What to do to solve the riddle of vine rootstock induced drought tolerance
Climate change will increase the frequency of water deficit situation in some European regions, by the increase of the evapotranspiration and the reduction of rainfalls during the growing cycle. This requires finding ways of adaptation, including the use of plant material which is more tolerant to drought. In addition to the varieties used as scions that result in the typicality of wines, rootstocks constitute a relevant way of adaptation to more stressful environmental conditions.
The rootstock genotype impacts grapevine functioning at three levels: the absorption of water, the water transport and the water consumption. The variability of root anatomy, root depth and water extraction capacity may explain water deficit responses differences observed or measured between rootstocks in pot or in field experiments. Whole root hydraulic conductance differed between sensitive and tolerant rootstocks. Vine water use are related to the leaf area and the vigor conferred, but also to regulatory processes, partially independent during the day and the night. Gas exchanges regulation along the day and night but also with the variation of the water status, i.e. the transpiration plasticity to water status, is in fact partially controlled by rootstocks.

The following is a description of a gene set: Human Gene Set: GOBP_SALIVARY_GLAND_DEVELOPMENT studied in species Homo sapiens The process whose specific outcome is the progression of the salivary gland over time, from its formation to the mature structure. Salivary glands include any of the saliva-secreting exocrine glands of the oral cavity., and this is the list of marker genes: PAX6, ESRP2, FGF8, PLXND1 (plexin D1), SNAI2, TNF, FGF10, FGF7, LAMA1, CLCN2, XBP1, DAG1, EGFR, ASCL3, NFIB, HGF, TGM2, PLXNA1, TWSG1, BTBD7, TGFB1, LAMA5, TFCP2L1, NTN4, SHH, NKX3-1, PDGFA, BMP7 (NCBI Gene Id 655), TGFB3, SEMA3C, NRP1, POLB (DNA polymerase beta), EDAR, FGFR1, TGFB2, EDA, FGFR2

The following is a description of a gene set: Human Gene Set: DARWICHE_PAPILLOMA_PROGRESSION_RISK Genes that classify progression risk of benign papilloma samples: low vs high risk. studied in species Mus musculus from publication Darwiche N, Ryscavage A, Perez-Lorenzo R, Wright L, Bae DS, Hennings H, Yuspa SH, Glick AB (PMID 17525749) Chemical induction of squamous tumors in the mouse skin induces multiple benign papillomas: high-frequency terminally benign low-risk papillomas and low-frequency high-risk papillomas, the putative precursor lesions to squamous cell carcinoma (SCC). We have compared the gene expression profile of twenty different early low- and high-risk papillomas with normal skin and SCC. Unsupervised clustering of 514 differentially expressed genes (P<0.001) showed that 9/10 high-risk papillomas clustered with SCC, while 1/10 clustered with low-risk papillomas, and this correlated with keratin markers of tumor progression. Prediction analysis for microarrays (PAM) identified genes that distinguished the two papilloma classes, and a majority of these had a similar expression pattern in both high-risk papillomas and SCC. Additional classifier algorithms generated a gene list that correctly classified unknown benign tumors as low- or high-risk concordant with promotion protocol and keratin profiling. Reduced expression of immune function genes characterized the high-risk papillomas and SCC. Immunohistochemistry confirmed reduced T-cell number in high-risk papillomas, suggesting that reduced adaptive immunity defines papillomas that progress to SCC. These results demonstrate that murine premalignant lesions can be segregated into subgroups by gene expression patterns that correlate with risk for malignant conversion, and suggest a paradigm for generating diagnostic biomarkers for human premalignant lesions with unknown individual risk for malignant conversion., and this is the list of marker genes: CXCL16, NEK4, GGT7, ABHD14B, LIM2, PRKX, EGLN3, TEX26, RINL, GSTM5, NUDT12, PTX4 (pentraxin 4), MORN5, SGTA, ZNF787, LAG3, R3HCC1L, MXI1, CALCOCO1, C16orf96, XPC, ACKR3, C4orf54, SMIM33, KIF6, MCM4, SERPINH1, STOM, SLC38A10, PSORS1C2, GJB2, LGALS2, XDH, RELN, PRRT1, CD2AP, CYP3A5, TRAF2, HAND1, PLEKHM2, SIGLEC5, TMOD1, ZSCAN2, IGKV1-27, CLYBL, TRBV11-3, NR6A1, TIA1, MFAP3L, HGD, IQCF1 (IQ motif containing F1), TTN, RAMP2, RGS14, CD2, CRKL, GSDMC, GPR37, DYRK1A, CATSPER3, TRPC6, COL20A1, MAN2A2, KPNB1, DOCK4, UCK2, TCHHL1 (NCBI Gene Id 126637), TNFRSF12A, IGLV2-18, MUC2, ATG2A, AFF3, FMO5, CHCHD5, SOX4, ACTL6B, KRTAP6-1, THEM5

Despite the empirical knowledge and the increasing interest dedicated research on grapevine rootstocks, the mechanisms involved in all these responses to water deficit remain poorly understood. Data from the literature and recorded in Bordeaux will be synthesized. Some challenges have to be met to get further crucial information about the traits conferring a higher adaptation to water deficit in order to speed up the selection of new rootstocks tolerant to drought. These challenges, i.e. the variability of the responses due to water status scenario (the intensity and the occurrence in the cycle of the water deficit), the choice of the traits measured and their plasticity, as well as rootstock scion interactions, will be discussed.
Issue: ICGWS 2023
1 EGFV, University of Bordeaux, Bordeaux Sciences Agro, INRAE, ISVV
2 Department of Agricultural and Environmental Sciences, University of Milan, via G. Celoria 2, 20133 Milano, Italy